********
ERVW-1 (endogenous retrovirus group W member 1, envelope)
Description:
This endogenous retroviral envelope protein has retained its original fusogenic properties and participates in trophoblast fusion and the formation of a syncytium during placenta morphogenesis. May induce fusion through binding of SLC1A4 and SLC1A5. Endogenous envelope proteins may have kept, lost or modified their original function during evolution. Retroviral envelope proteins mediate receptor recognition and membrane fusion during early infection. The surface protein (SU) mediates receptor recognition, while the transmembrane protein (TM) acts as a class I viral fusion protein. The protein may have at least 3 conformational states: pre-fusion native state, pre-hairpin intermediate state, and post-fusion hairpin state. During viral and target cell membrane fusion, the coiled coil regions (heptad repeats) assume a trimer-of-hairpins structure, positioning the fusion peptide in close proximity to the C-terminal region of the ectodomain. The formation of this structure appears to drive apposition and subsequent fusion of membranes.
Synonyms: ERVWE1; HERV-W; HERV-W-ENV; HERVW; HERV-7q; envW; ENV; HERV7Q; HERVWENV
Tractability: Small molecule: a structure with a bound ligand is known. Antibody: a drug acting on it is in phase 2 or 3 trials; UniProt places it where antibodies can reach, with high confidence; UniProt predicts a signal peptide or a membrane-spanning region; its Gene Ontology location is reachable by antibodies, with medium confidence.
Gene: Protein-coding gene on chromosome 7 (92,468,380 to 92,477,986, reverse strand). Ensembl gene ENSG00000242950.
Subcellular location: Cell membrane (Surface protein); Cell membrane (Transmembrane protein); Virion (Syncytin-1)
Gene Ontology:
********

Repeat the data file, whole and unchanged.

ERVW-1 (endogenous retrovirus group W member 1, envelope)
Description:
This endogenous retroviral envelope protein has retained its original fusogenic properties and participates in trophoblast fusion and the formation of a syncytium during placenta morphogenesis. May induce fusion through binding of SLC1A4 and SLC1A5. Endogenous envelope proteins may have kept, lost or modified their original function during evolution. Retroviral envelope proteins mediate receptor recognition and membrane fusion during early infection. The surface protein (SU) mediates receptor recognition, while the transmembrane protein (TM) acts as a class I viral fusion protein. The protein may have at least 3 conformational states: pre-fusion native state, pre-hairpin intermediate state, and post-fusion hairpin state. During viral and target cell membrane fusion, the coiled coil regions (heptad repeats) assume a trimer-of-hairpins structure, positioning the fusion peptide in close proximity to the C-terminal region of the ectodomain. The formation of this structure appears to drive apposition and subsequent fusion of membranes.
Synonyms: ERVWE1; HERV-W; HERV-W-ENV; HERVW; HERV-7q; envW; ENV; HERV7Q; HERVWENV
Tractability: Small molecule: a structure with a bound ligand is known. Antibody: a drug acting on it is in phase 2 or 3 trials; UniProt places it where antibodies can reach, with high confidence; UniProt predicts a signal peptide or a membrane-spanning region; its Gene Ontology location is reachable by antibodies, with medium confidence.
Gene: Protein-coding gene on chromosome 7 (92,468,380 to 92,477,986, reverse strand). Ensembl gene ENSG00000242950.
Subcellular location: Cell membrane (Surface protein); Cell membrane (Transmembrane protein); Virion (Syncytin-1)
Gene Ontology: